The Boy Called A Girl: Answering A Hard Question In Modern Society
If your son walked up to you one morning and hit you with the reality that they were not straight, how would you have responded? What if you eventually realized that you contributed significantly to the state they find themselves in?
Kobina Ansah's musical stage play, THE BOY CALLED A GIRL, is not one of the usual plays you walk into the theatre to watch. It is a piece of art that tackles one hard topic no one wants to talk about ~ homosexuality. The writer looks at the abominable theme with the lens of a parent.
The play unravels the story of a well-respected pastor, Pastor Ronny, whose undying desire to have a baby girl leads him to even name his only son as a girl. It doesn't end there. He treats him as the daughter he never had and eventually starts hating him because he assumes he is the reason he never had a daughter.
As the plot rages on, Pastor Ronny's son, Ewura, thinks of himself as a girl trapped in a boy's body. He is torn between living as a girl to satisfy his father and remaining a boy to satisfy society. He is reminded by one of the characters, however, that, "A butterfly may fly but that doesn't make it a bird."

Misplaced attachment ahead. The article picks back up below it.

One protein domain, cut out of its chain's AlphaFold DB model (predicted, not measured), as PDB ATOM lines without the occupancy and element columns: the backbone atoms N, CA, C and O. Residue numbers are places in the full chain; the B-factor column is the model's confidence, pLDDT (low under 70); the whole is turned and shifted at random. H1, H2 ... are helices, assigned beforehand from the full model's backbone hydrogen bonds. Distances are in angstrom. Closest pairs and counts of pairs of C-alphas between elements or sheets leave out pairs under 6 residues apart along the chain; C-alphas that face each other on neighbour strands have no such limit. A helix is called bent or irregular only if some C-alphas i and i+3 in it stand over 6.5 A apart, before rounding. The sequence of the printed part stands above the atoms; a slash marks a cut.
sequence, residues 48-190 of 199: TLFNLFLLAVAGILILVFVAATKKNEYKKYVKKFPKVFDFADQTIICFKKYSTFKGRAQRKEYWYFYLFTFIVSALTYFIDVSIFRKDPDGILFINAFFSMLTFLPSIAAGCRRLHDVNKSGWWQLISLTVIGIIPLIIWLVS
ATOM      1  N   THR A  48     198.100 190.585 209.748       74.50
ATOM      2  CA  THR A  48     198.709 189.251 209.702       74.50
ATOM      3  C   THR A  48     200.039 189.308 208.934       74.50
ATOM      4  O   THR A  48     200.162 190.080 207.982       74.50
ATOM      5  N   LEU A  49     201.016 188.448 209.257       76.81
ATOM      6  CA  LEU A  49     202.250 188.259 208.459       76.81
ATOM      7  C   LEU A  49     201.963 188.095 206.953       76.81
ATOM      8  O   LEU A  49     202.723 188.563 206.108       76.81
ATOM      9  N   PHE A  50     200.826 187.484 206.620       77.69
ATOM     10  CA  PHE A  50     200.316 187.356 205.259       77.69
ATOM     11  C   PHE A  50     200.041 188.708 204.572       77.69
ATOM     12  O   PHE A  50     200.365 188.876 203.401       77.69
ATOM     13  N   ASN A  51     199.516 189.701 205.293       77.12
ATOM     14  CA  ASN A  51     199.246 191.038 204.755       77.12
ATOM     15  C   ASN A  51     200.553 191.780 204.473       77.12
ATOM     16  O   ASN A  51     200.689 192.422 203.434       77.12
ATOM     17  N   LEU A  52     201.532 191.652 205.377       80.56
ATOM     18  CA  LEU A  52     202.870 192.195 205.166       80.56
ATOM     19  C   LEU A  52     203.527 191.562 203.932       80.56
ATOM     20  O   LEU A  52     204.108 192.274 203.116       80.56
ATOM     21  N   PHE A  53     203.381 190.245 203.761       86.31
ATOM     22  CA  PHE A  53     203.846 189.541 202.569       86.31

THE BOY CALLED A GIRL touches on themes like sexual abuse, parental negligence, sexual identity, character and overcoming addictions with dance therapy.
In this age of a plethora of supposed genders, the play draws the attention of its audience to some roots of this canker. Some hard hitting questions that keep coming back to the audience are, "Do parents listen to their children enough? Do they love their children as much as they show affection to others? In the absence of parents, who keeps children company and how do they influence the thought pattern of these children?"
THE BOY CALLED A GIRL is a masterpiece that touches on real-life issues, asking questions every parent should be ready to answer. If your child walked up to you that they have a sexual affinity for the same sex, would you scream at them? If yes, why? If no, why not?